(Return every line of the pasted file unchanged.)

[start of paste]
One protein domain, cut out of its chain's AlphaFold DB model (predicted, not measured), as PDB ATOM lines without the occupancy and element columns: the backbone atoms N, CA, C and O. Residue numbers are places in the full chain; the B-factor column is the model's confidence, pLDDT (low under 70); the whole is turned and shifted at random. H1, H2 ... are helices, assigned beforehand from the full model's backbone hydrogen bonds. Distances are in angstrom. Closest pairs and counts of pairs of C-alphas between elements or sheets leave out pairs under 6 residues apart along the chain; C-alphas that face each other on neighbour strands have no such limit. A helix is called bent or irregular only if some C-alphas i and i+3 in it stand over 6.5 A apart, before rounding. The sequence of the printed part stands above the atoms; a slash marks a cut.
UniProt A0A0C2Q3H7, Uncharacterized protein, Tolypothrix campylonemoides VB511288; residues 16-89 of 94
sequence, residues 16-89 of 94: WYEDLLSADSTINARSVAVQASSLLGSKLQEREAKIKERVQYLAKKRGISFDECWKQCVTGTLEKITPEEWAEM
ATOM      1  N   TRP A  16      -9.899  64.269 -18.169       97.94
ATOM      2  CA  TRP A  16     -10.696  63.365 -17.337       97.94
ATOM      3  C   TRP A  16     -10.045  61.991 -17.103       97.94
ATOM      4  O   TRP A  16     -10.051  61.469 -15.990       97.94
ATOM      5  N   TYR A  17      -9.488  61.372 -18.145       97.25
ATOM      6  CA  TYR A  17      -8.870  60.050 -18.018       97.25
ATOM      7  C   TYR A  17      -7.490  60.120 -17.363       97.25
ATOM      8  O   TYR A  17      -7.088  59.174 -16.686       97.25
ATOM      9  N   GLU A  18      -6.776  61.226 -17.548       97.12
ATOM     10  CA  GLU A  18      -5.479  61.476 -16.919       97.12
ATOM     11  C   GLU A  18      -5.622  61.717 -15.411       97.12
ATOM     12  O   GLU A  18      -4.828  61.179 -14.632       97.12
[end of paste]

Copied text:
One protein domain, cut out of its chain's AlphaFold DB model (predicted, not measured), as PDB ATOM lines without the occupancy and element columns: the backbone atoms N, CA, C and O. Residue numbers are places in the full chain; the B-factor column is the model's confidence, pLDDT (low under 70); the whole is turned and shifted at random. H1, H2 ... are helices, assigned beforehand from the full model's backbone hydrogen bonds. Distances are in angstrom. Closest pairs and counts of pairs of C-alphas between elements or sheets leave out pairs under 6 residues apart along the chain; C-alphas that face each other on neighbour strands have no such limit. A helix is called bent or irregular only if some C-alphas i and i+3 in it stand over 6.5 A apart, before rounding. The sequence of the printed part stands above the atoms; a slash marks a cut.
UniProt A0A0C2Q3H7, Uncharacterized protein, Tolypothrix campylonemoides VB511288; residues 16-89 of 94
sequence, residues 16-89 of 94: WYEDLLSADSTINARSVAVQASSLLGSKLQEREAKIKERVQYLAKKRGISFDECWKQCVTGTLEKITPEEWAEM
ATOM      1  N   TRP A  16      -9.899  64.269 -18.169       97.94
ATOM      2  CA  TRP A  16     -10.696  63.365 -17.337       97.94
ATOM      3  C   TRP A  16     -10.045  61.991 -17.103       97.94
ATOM      4  O   TRP A  16     -10.051  61.469 -15.990       97.94
ATOM      5  N   TYR A  17      -9.488  61.372 -18.145       97.25
ATOM      6  CA  TYR A  17      -8.870  60.050 -18.018       97.25
ATOM      7  C   TYR A  17      -7.490  60.120 -17.363       97.25
ATOM      8  O   TYR A  17      -7.088  59.174 -16.686       97.25
ATOM      9  N   GLU A  18      -6.776  61.226 -17.548       97.12
ATOM     10  CA  GLU A  18      -5.479  61.476 -16.919       97.12
ATOM     11  C   GLU A  18      -5.622  61.717 -15.411       97.12
ATOM     12  O   GLU A  18      -4.828  61.179 -14.632       97.12